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Adult Books For YA Lovers Who Are Now Older Than YA Protagonists

I think many college readers have experienced a moment where you stare at a bookshelf and realize all of the protagonists are younger than you and many of the settings are in high schools that you haven’t been in in years. If you’ve ever experienced this, it might be time to upgrade your bookshelf.

Mistborn by Brandon Sanderson

Mistborn is the first book in the Mistborn Trilogy and is the perfect place to start for those interested in adult fantasy. The protagonist is a young girl named Vin who discovers she has special powers. She joins a group of outlaws that have taken a job to overthrow the dictator who has been ruling for a thousand years. The book is action packed with a slice of romance and wonderful relationships. It has all the fun of a YA novel while covering more complicated topics and building a more detailed world.

The Invisible Life of Addie LaRue by V. E. Schwab

The Invisible Life of Addie LaRue is the unique story of Addie LaRue who makes a deal with a demon to live forever. The catch is that no one will ever remember Addie once she leaves their line of sight. Despite never being able to form lasting relationships, Addie continues living, mostly out of spite, until she meets a man who does remember her. This is a fairly easy read made interesting by the unique subject matter and loveable characters.

The Priory of the Orange Tree by Samantha Shannon

I’m not going to lie, this book is an intimidating read. It is long and the world building is rather complex, making the first few pages rather confusing. But I haven’t found a book more worth the effort. The Priory of the Orange Tree has been famed for its LGBT representation, but fans of YA will also be drawn to its representation, depiction of character flaws, strong world building, and a plot twists that can’t be anticipated.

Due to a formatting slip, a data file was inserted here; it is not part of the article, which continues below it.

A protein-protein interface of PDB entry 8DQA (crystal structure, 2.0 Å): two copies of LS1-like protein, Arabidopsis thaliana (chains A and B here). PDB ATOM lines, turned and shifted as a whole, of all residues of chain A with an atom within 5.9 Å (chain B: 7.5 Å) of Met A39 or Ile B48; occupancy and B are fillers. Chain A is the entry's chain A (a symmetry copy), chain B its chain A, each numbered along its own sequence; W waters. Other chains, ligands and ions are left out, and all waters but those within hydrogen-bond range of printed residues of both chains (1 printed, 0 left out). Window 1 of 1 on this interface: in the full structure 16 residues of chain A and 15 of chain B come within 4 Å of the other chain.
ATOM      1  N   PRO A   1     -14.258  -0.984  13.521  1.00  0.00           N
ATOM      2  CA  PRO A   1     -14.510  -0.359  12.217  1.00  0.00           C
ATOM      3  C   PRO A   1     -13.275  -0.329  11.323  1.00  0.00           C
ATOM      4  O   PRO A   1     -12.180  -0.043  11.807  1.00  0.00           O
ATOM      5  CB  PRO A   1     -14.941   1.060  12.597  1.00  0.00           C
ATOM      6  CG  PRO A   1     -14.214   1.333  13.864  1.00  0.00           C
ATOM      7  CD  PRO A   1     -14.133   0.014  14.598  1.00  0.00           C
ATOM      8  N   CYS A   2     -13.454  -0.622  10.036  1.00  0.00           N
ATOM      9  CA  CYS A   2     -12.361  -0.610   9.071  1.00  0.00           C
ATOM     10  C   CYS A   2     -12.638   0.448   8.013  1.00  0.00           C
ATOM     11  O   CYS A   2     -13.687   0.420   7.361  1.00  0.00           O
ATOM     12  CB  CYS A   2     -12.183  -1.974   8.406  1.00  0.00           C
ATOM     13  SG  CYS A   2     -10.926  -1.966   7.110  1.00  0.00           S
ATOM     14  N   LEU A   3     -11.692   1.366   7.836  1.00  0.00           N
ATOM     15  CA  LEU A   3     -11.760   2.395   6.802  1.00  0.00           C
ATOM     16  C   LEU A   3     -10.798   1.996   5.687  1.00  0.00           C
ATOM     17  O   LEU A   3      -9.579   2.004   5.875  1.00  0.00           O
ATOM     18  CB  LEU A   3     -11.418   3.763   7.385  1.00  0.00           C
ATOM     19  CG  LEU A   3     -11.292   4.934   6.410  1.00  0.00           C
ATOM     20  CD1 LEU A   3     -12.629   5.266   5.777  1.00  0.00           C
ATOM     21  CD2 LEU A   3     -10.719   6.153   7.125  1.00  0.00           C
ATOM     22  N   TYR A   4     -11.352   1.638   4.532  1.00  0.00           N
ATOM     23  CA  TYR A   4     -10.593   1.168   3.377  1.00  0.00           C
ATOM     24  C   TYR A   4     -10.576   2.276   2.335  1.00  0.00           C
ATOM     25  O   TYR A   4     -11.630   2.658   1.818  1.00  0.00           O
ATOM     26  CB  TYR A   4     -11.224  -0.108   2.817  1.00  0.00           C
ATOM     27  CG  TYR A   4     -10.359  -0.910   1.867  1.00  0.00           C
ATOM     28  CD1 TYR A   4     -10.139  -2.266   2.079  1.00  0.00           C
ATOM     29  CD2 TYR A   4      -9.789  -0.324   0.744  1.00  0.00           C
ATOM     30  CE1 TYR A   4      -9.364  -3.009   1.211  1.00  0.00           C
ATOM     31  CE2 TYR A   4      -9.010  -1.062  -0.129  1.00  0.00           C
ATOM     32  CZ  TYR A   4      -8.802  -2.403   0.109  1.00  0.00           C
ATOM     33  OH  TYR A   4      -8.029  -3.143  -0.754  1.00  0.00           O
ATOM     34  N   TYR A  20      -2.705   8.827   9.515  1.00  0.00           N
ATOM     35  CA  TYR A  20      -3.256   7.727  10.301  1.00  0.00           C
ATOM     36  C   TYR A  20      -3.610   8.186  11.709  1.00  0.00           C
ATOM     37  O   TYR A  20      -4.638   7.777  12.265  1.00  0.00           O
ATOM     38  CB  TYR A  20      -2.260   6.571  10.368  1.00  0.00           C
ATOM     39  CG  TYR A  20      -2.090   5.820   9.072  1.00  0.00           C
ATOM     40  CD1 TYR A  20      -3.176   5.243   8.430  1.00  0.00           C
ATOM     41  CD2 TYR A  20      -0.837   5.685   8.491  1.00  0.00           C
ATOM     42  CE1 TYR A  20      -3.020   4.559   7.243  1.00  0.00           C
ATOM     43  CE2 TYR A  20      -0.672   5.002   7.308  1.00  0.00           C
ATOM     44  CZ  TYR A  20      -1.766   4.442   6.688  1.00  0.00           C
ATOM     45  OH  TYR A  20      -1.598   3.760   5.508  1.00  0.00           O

The Seven Husbands of Evelyn Hugo by Taylor Jenkins Reid

This novel tells the story of the fiction old Hollywood superstar, Evelyn Hugo, tracing her life through seven husbands and causing the reader to wonder who her true love was and why she is opening up about her life now to an unassuming reporter, Monique. This is another LGBT read for fans of romance, glamour, and those who just enjoy diving into other people’s lives.

Lovely War by Julie Berry

Lovely War is the story of two lovers in World War I as told by through the eyes of the goddess Aphrodite to Ares and Hephaestus. It’s a thrilling combination of historical fiction, romance, and Greek mythology that doesn’t shy away from the hard topics in war. The book does not feel like a quick read, but you will finish it far faster than you would like to!

Outlander by Diana Gabaldon

Outlander is the perfect book for fans of romance, historical fiction, and those who love steamy books. It’s the story of Claire Randall, a former nurse in the British Army during World War II who falls through a magic stone and appears in the 1700s. There she meets and falls in love with Jamie Fraser, despite her best attempts to find her way home again. It’s another longer read, but is hardly a boring one. Between battles and sex, you will be turning the pages faster than you think.

The Poppy War by R. F. Kuang

The Poppy War is often mistaken as a YA book, but it is really so much more than that. Rin is a girl from a poor province who is admitted to the most prestigious military academy in the Nikara Empire. As Rin and her classmates prepare for war, Rin discovers she has special shaman powers to call upon the Phoenix goddess. As a whole, the trilogy leans into the truth about the horrors of war, the complex impact of colonialism, and questions of morality. Very few characters exist outside of a morally gray zone, making it a delightfully complicated world where you aren’t always sure who you should be rooting for.

Homegoing by Yaa Gyasi

Homegoing by Yaa Gyasi is a fascinating story of lineages of two sisters in Ghana. One of whom is sold into slavery while the other marries a wealthy man in the area. The novel covers the lives of several generations after the sisters, one lineage in America and the other in Africa. It is a powerful novel on racism and the importance of one’s roots.

Adrienne Poissant

Gettysburg '22

Adrienne is a senior at Gettysburg College studying political science and religious studies. Besides being a Campus Correspondent, she is involved in the wind symphony, Model United Nations, and enjoys reading and writing for fun!
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